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Rotten stew, prostitute´s spaghetti, old clothes, English soup and maggotty cheese…..

 

Italy and Spain have one major thing in common, great food. However, in a lighthearted way, let’s take a look at five food dishes with strange or rather unsavoury names.

 

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From Italy, the ‘puttanesca’ sauce, usually made from tomatoes, olive oil, anchovies, capers, chilli, garlic and black olives is known throughout the world, but puttanesca? The translation is literally ‘in the style of the prostitute’….. There are many and varied opinions as to the origin of the name. One is that a Signor Petti, the owner of a restaurant on the island of Ischia was, late at night, just about out of ingredients. Some friends were still waiting to dine and, realising his predicament, shouted out “Facci una puttanata qualsiasi” (Chuck in any old rubbish). My own favourite, and probably correct, version is that it was a cheap, quick and easy meal for the Neapolitan prostitutes to prepare between clients. The added benefit being that the lovely smell would waft out to the street and attract even more business.

 

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Ollia podrida (literally rotten stew) originates from the Burgos area of Spain, A hearty dish of beans, lentils, meat, vegetables, quail, lamb, beef, sausage etc., the name is probably a corruption of olla poderida (casserole for the powerful), which, because of its varied and expensive ingredients, only the rich could afford.

 

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Ropa vieja, again from Spain, means ‘old clothes’, a dish of shredded beef in a tomato sauce, is popular in the Cadiz area but now more well known in Latin America. The really rather charming origin of this dish´s name is that a poor Spaniard returned home to his family one night with no money and no food. In despair he took some old clothes out of the wardrobe, kissed them and cooked them with a prayer of love for his starving children. Miraculously the old clothes changed into a delicious beef stew….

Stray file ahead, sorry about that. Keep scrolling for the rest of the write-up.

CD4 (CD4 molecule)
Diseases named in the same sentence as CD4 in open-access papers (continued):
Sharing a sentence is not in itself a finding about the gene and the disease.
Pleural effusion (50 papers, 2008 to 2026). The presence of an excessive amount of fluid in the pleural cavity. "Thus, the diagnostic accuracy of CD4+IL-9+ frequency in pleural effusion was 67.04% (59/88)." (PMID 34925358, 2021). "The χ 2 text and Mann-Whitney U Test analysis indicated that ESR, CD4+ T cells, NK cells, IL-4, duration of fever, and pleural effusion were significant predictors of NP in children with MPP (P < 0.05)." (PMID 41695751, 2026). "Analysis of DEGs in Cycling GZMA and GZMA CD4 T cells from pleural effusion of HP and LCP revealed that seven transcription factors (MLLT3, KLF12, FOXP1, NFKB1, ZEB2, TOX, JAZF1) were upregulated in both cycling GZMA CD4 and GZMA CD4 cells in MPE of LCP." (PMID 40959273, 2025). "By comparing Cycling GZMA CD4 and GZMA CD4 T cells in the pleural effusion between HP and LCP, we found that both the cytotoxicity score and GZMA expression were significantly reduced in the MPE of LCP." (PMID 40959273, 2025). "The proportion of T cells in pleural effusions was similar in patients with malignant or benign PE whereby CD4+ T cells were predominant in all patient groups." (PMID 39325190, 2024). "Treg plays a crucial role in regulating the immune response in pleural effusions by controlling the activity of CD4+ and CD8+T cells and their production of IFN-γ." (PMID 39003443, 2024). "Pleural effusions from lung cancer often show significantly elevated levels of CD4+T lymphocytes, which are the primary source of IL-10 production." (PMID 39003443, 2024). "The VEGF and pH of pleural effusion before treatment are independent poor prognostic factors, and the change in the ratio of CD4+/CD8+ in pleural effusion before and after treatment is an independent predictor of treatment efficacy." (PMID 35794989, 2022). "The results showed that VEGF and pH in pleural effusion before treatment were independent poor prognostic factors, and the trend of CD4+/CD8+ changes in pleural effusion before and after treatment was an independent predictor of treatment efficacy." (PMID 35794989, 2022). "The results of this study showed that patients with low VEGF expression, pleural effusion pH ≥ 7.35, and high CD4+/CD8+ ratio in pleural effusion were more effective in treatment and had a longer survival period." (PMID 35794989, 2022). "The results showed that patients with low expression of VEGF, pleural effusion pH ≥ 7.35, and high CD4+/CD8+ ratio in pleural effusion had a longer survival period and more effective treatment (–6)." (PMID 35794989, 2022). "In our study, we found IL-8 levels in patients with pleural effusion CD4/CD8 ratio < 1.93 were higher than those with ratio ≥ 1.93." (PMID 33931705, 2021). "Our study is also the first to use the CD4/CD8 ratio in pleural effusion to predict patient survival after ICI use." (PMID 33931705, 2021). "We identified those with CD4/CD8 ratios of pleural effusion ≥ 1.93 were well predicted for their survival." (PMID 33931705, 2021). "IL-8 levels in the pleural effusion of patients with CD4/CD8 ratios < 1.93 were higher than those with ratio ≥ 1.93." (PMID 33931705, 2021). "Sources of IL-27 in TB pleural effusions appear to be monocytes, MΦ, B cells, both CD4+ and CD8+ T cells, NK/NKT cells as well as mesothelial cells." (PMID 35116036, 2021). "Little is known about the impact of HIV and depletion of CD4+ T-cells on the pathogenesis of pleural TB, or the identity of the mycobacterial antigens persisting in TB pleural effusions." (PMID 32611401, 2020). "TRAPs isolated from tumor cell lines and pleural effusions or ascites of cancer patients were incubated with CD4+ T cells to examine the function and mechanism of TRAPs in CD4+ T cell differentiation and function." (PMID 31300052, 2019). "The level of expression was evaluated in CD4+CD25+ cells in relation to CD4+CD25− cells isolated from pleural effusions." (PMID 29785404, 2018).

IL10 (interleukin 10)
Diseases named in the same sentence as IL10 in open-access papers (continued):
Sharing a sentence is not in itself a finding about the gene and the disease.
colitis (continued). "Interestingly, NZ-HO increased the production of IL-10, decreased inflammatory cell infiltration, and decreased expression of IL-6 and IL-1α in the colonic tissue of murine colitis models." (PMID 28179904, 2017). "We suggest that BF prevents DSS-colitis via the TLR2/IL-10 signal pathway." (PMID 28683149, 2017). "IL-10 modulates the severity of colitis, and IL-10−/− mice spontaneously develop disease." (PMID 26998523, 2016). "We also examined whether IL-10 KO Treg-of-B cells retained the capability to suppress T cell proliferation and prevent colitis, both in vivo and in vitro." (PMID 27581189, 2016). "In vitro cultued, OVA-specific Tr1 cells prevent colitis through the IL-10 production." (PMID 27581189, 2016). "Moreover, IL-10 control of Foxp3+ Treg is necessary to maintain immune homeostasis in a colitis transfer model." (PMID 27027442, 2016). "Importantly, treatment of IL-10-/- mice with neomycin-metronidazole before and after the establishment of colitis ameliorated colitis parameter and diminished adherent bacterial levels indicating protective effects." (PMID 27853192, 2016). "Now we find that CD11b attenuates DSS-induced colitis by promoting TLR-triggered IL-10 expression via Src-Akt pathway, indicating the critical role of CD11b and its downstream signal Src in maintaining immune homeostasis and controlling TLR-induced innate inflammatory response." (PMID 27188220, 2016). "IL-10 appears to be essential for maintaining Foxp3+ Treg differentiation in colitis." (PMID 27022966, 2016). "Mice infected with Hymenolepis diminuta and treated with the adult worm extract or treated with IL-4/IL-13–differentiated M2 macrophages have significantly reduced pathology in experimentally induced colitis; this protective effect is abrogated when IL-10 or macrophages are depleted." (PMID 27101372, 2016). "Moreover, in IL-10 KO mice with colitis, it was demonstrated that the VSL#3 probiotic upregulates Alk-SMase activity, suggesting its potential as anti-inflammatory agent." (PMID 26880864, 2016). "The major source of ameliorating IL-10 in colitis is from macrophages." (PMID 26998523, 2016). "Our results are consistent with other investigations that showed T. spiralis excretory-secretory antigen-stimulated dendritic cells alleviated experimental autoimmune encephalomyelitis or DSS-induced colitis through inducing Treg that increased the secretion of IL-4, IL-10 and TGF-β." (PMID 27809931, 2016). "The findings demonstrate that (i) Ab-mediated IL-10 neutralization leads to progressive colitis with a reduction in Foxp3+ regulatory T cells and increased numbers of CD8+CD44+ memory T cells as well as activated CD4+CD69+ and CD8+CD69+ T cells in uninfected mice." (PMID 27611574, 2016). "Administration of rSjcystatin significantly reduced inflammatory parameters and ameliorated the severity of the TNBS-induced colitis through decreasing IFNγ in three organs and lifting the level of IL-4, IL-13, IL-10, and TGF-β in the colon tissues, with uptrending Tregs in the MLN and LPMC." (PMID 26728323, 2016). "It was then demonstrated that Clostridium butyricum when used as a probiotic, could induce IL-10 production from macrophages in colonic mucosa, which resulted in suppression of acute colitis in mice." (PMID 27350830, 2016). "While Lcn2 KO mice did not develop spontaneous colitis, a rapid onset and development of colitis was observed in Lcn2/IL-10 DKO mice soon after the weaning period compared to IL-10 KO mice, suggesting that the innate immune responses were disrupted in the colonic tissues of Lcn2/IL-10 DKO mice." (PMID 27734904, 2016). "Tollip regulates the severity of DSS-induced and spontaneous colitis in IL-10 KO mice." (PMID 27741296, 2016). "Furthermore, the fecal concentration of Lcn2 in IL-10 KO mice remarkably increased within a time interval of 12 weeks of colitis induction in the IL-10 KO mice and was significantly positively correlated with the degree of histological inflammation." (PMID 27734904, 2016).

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Many of the most popular dishes enjoyed in England have Italian origins partly due the the large numbers of Italian immigrants over the past couple of centuries. However, it wasn’t only a one-way street. Zuppa Inglese, translating as ‘English soup‘, is actually a version of sherry trifle and very popular in Italy, although Marsala wine is used instead of sherry (the Brits didn´t have the same relationship with Sicily as they had with Jerez de la Frontera in Spain which like Oporto, became a ‘little England’). Again, there are multiple explanations as to the origin of the name. My own theory was that most rich British families sent their children on the ‘Grand Tour of Europe’. These rich kids, missing home comforts and cuisine, surely persuaded obliging Sicilian hoteliers to whip up a rough copy of a beloved dessert..

 

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Staying with Italy, or more precisely Sardinia, we come to the truly awful (although I have Italian friends who swear by its viagra like properties), Casu Marzu, maggot cheese…. This is like something out of a horror film. Flies are encourages to lay their eggs in the cheese-making process, they then hatch making a truly original stink bomb which tastes worse than decomposing meat. If trying this cheese, remember to wear spectacles as, if you can stop the cheese from running around the plate, the nasty little things can jump up to six inches!Thankfully illegal now, it is still obtainable. Try it if you must but purchase a good supply of toilet paper for the next day.

 

 

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